- Costco's results were largely aligned with my expectations.
- Membership fees did not get the boost that I had hoped for, but margins looked much better than I anticipated.
- I doubt that Costco's fiscal 3Q20 results will turn bears into bulls, or vice versa. I remain bullish on this high-performing stock.
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Regarding the headline numbers, the company beat expectations on the top and bottom lines. Revenues of $37.3 billion came in ahead by nearly $600 million, and adjusted comps of 7.8% topped my projections by 30 bps. With op margins flat YOY, earnings per share of $1.89 surprisingly increased, albeit minimally.
All things considered, COST has remained a high-conviction bet (and one of the best performers so far) in my All-Equities SRG portfolio.
Credit: Supermarket News
A look at the results
As I had anticipated, revenue growth for the quarter looked ordinary in the aggregate. But the intra-quarter sales dynamic was nothing short of unusual. Looking strong were e-commerce and fresh produce. Much weaker were optical, hearing aids, photo and food court, businesses that remained closed for a portion of the twelve-week period. Traffic was down sharply, but increase in transaction size more than made up for the shortfall - an expected byproduct of the shelter-in-place orders.
I was curious to see whether the COVID-19 crisis would have boosted demand for Costco memberships. Unfortunately, I saw no definitive signs of it happening. Membership fees were up a modest 5% YOY, although the metric can be misleading due to revenue recognition guidelines. More importantly, total number of members increased by about 500,000 sequentially, just a little more than the company had in the comparable 2019 quarter.
Source: D.M. Martins Research, using data from multiple company reports
The better news of the quarter, in my view, was resilient profitability. The graph above clearly depicts an increase in gross margin in fiscal 3Q20, which I wasn't quite expecting. In fact, the 50-bp YOY improvement was the best that I recall seeing Costco deliver.
To be clear, the revenue mix shift to e-commerce and higher COVID-related wages, safety and sanitation costs played a role in dragging gross margins as projected. But gas price deflation helped to offset the headwinds, and so did scale and efficiency in fresh produce. Overarching these themes, Costco's trademark operational excellence has probably been a factor as well.
By far impacting the bottom line the most was SG&A. Combined with direct product costs, the COVID-19 crisis trimmed what would have been 47 extra cents in EPS - although without the pandemic, comps would have likely been lower as well.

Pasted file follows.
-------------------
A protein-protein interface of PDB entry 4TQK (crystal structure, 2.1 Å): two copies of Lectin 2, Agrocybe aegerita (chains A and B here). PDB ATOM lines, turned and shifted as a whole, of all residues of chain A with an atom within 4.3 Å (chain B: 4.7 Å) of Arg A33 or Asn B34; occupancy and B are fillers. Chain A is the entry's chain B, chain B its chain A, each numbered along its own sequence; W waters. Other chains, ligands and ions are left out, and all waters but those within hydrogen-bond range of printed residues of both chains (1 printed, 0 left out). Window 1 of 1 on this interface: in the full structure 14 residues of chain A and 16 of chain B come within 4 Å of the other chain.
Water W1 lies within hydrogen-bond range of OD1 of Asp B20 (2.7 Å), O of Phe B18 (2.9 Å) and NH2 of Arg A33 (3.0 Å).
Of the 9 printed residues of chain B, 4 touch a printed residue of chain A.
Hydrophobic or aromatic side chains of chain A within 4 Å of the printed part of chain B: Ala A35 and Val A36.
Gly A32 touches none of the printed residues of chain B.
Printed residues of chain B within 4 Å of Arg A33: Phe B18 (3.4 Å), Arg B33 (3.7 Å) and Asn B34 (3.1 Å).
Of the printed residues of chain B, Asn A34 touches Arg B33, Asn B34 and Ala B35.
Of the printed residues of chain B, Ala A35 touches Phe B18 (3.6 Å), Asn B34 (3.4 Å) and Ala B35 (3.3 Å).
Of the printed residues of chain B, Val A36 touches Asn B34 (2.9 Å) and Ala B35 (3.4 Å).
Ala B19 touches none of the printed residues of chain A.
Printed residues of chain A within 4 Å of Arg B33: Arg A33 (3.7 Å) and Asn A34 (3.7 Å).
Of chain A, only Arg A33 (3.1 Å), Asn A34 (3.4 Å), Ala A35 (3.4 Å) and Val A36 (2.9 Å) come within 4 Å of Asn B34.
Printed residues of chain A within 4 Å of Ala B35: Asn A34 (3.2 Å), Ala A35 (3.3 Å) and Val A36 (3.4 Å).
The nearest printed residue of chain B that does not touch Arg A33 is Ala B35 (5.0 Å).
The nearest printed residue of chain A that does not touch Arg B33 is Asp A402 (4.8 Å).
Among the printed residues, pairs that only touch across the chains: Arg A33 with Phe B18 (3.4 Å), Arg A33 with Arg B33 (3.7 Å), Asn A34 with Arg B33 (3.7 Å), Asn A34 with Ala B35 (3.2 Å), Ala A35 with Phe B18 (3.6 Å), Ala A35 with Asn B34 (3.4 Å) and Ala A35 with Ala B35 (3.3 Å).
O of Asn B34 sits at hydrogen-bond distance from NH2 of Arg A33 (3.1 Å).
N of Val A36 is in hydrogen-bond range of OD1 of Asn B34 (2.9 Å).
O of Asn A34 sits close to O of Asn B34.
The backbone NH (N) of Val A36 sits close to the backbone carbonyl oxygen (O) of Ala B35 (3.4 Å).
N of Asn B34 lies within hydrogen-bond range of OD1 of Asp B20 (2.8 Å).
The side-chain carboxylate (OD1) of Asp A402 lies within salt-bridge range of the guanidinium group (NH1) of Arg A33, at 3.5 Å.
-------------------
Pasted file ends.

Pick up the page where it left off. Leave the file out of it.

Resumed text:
Had the effective tax rate not been nearly two percentage points higher YOY, earnings per share could have landed five cents above where it did. See P&L below (fiscal 3Q19 is adjusted for the benefit of a non-recurring tax item).
Following the earnings release, COST shares did not move much. The stock remains about 5% off the February peak, after it suffered a maximum drawdown of no more than 15% earlier this year.
Because the business fundamentals did not seem to have changed, and neither have the very rich valuations (see below), I doubt that Costco's fiscal 3Q20 results will turn bears into bulls, or vice versa. My interest in the stock continues to be supported by longer-term factors that, in my opinion, qualify shares as "storm-resistant growth." More specifically, I like that Costco's membership-based business model should provide some stability and predictability to revenues and earnings; and that the stock should continue to endure a period of global economic softness better than the broad market.
I use an approach that favors predictability of financial results and broad diversification when choosing stocks for my All-Equities Storm-Resistant Growth portfolio. So far, the small $229/year investment to become a member of the SRG community has lavishly paid off, as the chart below suggests. I invite you to click here and take advantage of the 14-day free trial today.
This article was written by
Daniel Martins is a Napa, California-based analyst and founder of independent research firm DM Martins Research. The firm's work is centered around building more efficient, easily replicable portfolios that are properly risk-balanced for growth with less downside risk.
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Daniel is the founder and portfolio manager at DM Martins Capital Management LLC. He is a former equity research professional at FBR Capital Markets and Telsey Advisory in New York City and finance analyst at macro hedge fund Bridgewater Associates, where he developed most of his investment management skills earlier in his career. Daniel is also an equity research instructor for Wall Street Prep.
He holds an MBA in Financial Instruments and Markets from New York University's Stern School of Business.
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On Seeking Alpha, DM Martins Research partners with EPB Macro Research, and has collaborated with Risk Research, Inc.
DM Martins Research also manages a small team of writers and editors who publish content on several TheStreet.com channels, including Apple Maven (thestreet.com/apple) and Wall Street Memes (thestreet.com/memestocks).
Analyst’s Disclosure: I am/we are long COST. I wrote this article myself, and it expresses my own opinions. I am not receiving compensation for it (other than from Seeking Alpha). I have no business relationship with any company whose stock is mentioned in this article.
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